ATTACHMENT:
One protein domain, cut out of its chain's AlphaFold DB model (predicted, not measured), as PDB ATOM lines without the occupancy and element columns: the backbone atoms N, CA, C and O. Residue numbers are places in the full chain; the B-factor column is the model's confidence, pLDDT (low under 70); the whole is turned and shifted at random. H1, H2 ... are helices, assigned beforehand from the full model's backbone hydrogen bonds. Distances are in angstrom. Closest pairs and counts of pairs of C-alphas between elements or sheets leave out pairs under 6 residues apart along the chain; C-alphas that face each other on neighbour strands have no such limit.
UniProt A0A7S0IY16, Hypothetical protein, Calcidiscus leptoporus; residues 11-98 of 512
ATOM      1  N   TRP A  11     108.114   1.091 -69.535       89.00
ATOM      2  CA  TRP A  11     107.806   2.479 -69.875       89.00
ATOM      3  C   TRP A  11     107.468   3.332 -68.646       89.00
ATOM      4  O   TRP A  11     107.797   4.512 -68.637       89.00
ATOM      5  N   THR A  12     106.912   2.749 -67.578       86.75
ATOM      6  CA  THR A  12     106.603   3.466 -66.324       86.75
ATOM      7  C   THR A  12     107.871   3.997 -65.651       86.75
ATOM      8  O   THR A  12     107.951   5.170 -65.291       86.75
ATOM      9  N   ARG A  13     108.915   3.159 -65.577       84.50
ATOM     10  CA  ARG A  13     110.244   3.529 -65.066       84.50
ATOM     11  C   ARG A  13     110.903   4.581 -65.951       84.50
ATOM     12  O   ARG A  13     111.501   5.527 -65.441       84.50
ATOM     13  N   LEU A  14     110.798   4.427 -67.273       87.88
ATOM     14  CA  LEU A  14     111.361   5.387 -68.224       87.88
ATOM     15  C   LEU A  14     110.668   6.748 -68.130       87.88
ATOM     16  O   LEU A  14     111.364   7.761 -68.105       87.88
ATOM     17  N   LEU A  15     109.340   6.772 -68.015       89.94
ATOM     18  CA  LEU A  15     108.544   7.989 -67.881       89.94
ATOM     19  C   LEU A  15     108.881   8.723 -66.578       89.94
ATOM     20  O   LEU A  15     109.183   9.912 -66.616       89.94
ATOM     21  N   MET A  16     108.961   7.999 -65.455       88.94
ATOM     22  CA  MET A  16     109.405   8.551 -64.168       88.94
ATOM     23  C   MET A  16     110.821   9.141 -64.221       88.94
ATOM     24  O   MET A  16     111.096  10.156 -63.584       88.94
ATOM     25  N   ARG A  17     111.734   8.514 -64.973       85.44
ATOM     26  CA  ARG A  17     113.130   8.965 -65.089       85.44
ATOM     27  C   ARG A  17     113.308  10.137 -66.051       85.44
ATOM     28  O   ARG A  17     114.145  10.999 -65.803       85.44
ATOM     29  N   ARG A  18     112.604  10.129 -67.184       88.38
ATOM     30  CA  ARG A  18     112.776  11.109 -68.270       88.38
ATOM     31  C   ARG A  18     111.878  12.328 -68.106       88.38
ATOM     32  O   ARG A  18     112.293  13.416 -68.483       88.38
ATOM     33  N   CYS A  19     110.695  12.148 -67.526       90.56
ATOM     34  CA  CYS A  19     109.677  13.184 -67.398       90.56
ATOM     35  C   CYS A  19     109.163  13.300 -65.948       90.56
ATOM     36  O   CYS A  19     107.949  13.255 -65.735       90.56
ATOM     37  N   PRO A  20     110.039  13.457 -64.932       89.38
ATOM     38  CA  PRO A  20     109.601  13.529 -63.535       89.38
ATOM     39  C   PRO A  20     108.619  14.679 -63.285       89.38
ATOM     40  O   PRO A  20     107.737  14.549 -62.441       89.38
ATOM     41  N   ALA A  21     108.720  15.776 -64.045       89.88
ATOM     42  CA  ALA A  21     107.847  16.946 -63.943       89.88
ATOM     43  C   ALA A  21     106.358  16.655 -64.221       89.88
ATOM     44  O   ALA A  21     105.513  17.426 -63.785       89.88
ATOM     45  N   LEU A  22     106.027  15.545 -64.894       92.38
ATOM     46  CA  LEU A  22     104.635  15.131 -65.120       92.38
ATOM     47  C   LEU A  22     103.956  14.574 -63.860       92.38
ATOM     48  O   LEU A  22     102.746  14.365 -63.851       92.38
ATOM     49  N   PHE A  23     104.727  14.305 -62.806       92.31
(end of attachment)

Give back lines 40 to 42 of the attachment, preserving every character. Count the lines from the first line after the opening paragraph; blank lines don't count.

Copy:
ATOM     39  C   PRO A  20     108.619  14.679 -63.285       89.38
ATOM     40  O   PRO A  20     107.737  14.549 -62.441       89.38
ATOM     41  N   ALA A  21     108.720  15.776 -64.045       89.88